Another "not knowing my vocation" thread


#1

While I would love to become a priest (and eventually a bishop, Lord willing), I also feel a pull to become a husband and parent. We are desperately in need of both well-instructed priests and well-raised children as a society.

But I feel like I am between a rock and a hard place, the problem being the fact that I do not have a job. I cannot even get into the lowest levels of employment and start earning a wage. I don't have experience for management jobs. And I appear to be too educated (I am in college) for a typical "burger-flipping" or "waiter" sort of job. (That plus the fact that I rarely fill out applications; that could possibly be holding me back, too.) :rolleyes:

Therefore, I cannot afford to learn at a seminary. And I also cannot afford to go out on dates. (Unless Mass and meeting at her house would count.)

Also, I would be somewhat embarrassed if she were paying for everything. I mean, as long as I go to college, I get some grant money ($400-$1000 a quarter, depending on the classes). And I can pay for some things.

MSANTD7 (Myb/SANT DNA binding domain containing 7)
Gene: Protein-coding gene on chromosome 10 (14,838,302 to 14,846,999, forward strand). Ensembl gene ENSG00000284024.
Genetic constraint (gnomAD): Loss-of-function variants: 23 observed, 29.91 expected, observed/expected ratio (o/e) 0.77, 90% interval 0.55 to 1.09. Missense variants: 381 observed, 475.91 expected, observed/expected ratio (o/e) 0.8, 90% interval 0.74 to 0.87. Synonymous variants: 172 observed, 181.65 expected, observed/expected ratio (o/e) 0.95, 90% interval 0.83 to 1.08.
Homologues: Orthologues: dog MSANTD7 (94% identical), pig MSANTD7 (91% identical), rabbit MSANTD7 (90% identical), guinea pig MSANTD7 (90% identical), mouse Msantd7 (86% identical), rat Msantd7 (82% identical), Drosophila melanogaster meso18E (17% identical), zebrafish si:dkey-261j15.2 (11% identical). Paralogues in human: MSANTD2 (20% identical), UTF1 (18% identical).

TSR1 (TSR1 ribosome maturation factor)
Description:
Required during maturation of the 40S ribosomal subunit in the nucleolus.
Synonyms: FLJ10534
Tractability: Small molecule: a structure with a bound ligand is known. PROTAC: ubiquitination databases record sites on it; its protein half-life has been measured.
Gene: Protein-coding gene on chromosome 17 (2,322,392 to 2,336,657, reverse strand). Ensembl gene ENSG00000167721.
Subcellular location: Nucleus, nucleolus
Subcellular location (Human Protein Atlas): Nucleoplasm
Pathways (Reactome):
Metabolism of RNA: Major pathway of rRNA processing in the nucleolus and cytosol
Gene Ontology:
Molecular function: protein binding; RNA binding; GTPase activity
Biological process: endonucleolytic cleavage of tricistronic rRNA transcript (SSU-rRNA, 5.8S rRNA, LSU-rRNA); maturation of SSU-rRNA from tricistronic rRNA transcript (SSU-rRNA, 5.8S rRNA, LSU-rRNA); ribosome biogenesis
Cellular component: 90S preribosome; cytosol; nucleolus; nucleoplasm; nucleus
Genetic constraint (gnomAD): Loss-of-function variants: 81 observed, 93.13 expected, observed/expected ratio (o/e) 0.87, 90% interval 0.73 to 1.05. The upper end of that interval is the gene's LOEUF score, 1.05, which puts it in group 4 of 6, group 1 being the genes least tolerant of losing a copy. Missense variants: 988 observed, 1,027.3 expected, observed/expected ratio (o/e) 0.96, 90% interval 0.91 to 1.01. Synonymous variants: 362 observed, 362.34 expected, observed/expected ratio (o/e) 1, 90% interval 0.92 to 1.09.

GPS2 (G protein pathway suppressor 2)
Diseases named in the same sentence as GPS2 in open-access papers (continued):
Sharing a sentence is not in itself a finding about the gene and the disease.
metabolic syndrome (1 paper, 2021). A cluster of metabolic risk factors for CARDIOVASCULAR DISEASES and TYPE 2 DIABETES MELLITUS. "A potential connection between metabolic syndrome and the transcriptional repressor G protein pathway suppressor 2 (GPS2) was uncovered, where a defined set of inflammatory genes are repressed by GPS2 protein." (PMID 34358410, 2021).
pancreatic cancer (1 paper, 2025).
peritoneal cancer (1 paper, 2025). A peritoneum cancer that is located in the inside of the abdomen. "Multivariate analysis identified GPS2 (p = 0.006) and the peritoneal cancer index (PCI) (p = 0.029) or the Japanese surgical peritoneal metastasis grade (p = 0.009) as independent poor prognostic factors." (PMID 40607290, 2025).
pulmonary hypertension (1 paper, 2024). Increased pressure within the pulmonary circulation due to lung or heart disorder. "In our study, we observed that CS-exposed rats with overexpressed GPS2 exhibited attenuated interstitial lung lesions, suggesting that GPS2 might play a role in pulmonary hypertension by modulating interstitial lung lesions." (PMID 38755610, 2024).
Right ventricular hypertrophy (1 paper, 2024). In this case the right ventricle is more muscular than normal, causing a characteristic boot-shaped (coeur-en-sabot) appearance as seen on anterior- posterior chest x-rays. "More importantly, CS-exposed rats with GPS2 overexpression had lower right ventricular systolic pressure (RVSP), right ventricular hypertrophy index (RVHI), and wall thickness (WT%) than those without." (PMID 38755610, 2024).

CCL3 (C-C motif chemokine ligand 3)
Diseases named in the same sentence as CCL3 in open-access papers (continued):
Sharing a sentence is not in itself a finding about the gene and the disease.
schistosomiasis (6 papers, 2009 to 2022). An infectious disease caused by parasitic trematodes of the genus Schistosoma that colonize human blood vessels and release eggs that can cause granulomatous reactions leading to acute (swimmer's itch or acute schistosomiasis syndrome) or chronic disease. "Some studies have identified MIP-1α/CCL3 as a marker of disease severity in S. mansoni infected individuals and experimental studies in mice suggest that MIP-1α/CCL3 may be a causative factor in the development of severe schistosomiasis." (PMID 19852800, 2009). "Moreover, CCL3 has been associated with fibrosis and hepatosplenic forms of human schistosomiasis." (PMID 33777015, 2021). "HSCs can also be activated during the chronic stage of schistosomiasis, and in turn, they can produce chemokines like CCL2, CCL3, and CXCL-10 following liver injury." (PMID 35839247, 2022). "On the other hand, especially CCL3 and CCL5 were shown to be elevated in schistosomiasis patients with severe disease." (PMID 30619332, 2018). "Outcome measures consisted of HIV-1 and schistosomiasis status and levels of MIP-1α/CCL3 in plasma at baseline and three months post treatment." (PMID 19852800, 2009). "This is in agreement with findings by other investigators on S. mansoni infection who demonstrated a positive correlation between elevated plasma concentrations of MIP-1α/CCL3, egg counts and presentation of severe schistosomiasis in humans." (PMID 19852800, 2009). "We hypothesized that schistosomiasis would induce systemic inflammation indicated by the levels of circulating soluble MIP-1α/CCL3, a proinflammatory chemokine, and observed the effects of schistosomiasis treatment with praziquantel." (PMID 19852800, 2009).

But I just don't feel like I could afford either to be a seminarian (although I long to learn more theology), or a decent date for a lovely, Catholic, young lady. :(

Advice?

Just fill out applications like crazy and keep my contacts up-to-date? Throw caution to the wind and go out searching for Miss Right? Beg the Diocese to let me into the seminary in exchange for my efforts and labour? Or some combination of these (keeping fully in mind that Eastern Catholic priests can marry before taking their vows)?

P.S: Some guys in the Knights of Columbus have also been nagging me to join for the past two months. I should, shouldn't I? :p


#2

[quote="TarkanAttila, post:1, topic:264396"]
While I would love to become a priest (and eventually a bishop, Lord willing), I also feel a pull to become a husband and parent. We are desperately in need of both well-instructed priests and well-raised children as a society.

But I feel like I am between a rock and a hard place, the problem being the fact that I do not have a job. I cannot even get into the lowest levels of employment and start earning a wage. I don't have experience for management jobs. And I appear to be too educated (I am in college) for a typical "burger-flipping" or "waiter" sort of job. (That plus the fact that I rarely fill out applications; that could possibly be holding me back, too.) :rolleyes: